This paper summarizes the current empirical methods for estimating ground surface settlements caused by excavation. The different points among the current empirical methods are discussed. Four excavation cases with well documented measurements are used to compare the suitability of these methods. The present study indicates that Hsieh and Ou's method can give good concordance with field measurements for concave type as well as spandrel type of settlement troughs. Besides, ground settlements at various depths behind the wall are studied using finite element method. Based on the analysis results with the field observations,a tentative method for predicting settlement at various depths is then proposed.
This paper evaluates earth pressures recorded during the excavation of C.K.S Memorial Station of Hsintien Line of the Taipei Rapid Transit Systems. The main theme is on wall friction and vertical earth pressures. It can be demonstrated that the assumption normally adopted in the design of retaining structures for braced excavations that the vertical earth pressures equal to the overburden pressures could be erroneous if wall friction is considered. As a result, the vertical pressures on the active side are often over-estimated and those on the passive side under-estimated. Based on field measurements, it is appropriate for soft to medium stiff sites to assume that the angles of wall friction equal to the angles of internal friction of soils in computing the limiting active and passive earth pressures in designing retaining structures of braced excavations.
Design and analysis of diaphragm wall requires knowledge on soil mechanics as well as behaviors of strut and wall. The design is generally based upon assumptions that deviate a lot from practice, which may lead to erroneous results. This paper discusses the nature of a few design assumptions, including analysis model, soil strength, modulus of subgrade reaction, water pressure, surcharge loading, preload of struts,etc. The effects of construction control on the behavior of diaphragm wall are also addressed. Basically, the design must rely heavily on experience, or else it may be completely incorrect.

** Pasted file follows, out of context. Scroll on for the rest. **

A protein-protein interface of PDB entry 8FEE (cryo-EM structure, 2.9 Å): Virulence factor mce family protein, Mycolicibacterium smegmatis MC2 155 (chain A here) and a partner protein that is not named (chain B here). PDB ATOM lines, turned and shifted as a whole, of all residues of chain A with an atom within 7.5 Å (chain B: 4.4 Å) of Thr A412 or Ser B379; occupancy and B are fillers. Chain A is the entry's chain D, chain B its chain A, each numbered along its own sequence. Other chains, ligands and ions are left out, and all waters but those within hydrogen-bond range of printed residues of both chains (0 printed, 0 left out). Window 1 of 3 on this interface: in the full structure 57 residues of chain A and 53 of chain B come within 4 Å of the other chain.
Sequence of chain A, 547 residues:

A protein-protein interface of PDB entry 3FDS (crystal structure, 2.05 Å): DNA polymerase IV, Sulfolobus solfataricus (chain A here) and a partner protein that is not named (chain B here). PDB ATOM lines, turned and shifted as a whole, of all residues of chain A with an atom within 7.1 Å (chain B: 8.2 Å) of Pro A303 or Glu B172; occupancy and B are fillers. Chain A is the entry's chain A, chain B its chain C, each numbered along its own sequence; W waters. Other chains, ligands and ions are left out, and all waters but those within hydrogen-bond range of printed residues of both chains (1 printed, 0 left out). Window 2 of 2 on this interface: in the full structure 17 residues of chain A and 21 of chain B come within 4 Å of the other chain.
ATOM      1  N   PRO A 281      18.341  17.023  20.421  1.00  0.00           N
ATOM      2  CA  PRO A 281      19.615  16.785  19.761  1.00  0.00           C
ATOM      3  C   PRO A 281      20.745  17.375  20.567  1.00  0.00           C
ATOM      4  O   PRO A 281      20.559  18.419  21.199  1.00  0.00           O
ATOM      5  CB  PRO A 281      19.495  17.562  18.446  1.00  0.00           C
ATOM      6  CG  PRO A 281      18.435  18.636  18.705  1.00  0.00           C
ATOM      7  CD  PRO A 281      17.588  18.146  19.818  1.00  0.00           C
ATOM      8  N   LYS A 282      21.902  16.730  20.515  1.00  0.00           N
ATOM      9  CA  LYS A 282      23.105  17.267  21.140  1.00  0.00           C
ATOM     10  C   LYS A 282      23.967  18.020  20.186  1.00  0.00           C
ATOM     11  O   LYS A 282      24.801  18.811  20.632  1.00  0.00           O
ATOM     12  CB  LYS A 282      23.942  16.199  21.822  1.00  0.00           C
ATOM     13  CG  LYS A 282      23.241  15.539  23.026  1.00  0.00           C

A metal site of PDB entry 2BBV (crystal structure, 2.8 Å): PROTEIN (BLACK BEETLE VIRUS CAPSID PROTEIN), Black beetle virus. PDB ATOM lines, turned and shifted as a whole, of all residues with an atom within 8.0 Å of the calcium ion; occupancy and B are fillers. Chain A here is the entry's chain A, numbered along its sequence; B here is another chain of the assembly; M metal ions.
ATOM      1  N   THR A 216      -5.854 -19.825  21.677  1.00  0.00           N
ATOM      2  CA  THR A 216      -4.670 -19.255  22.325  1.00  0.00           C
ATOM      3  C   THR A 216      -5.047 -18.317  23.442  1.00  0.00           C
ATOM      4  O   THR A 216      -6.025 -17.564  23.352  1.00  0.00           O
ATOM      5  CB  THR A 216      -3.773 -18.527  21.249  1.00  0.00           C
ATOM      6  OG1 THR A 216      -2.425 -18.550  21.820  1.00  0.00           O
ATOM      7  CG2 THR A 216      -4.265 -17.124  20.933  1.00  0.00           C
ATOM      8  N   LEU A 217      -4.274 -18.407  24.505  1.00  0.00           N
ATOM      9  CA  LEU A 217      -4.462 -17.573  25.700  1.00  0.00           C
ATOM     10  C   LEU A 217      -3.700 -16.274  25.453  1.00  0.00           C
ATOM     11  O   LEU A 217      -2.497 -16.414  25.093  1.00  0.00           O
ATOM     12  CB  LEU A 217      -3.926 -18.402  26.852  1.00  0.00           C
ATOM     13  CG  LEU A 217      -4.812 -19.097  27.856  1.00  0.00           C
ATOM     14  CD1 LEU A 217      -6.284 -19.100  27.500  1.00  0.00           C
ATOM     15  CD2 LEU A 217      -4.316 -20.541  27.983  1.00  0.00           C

Most of the current high-rise buildings use raft foundation as their main foundation system, and the modulus of subgrade reaction (Ks) is considered as one of the essential design parameters. Basically, modulus of subgrade reaction is not just a soil parameter, it is affected by the structural stiffness as well. This paper lists various approaches for the selection of Ks；an example is provided for comparison purpose. The effects of diaphragm wall and structural stiffness is addressed, and the authors also recommend a set of Ks values for reference. For critical structural design, it is suggested that a sensitivity study on Ks be always carried out.
Pier A15 of Chunghsiao Bridge is founded on 16 steel pipe piles with a diameter of 500mm. Six of them blocked the way of two stacked tunnels of the Taipei Rapid Transit Systems and had to be removed before the shield machine passed under the pier. The bridge structure is a continuous prestressed beam. The settlement of the pier was limited to 10mm. A pit was made first to expose the pile cap and to provide sufficient headroom for subsequent operations. Five cast-in-place concrete bored piles were installed and cast into a load-transfer slab. The load from the bridge was transferred to these new piles by jacking the pile cap against this transfer slab before the cutting of the old piles. A total jacking force of 483 tones was applied. After all these six piles were cut, the transfer slab was structurally connected to the pile cap to form a composite cap and the operation was then completed. Instrument readings indicate that the pier heaved up by an insignificant amount of 1.5mm during underpinning. The settlements of new piles were only 0.2mm. The lower tunnel has been completed and the settlement of the pier during the passing of the shield machine was only 1mm.
The authors have incorporated hyperbolic model into finite differential computer program FLAC to make it possible to simulate non-linear behavior of soils, and subsequently, to develop a deep excavation analysis model. A chosen case of Taipei tunnel affected by adjacent excavation is evaluated by the above-mentioned to find the possible changes in stress and deformation of the adjacent shield tunnel during deep excavation. Effectiveness of some protect measures are also assessed in the paper for future engineering practices.
Drilling is one of the most popular techniques of site investigation. Its accuracy is fundamental to a successful site investigation program. The drilling supervisor should have a sound knowledge of construction methods and design process and be familiar with drilling techniques as well (e.g. their limitations and ways to interpretation). Unfortunately, in most cases, a junior engineer instead of a senior one is sent to the site as the supervisor. Therefore, it is highly possible that accurate and useful results of underground conditions may not be obtained. Based on the author's experiences on site investigation, checking lists concerning the scope and process of drilling are presented in this paper.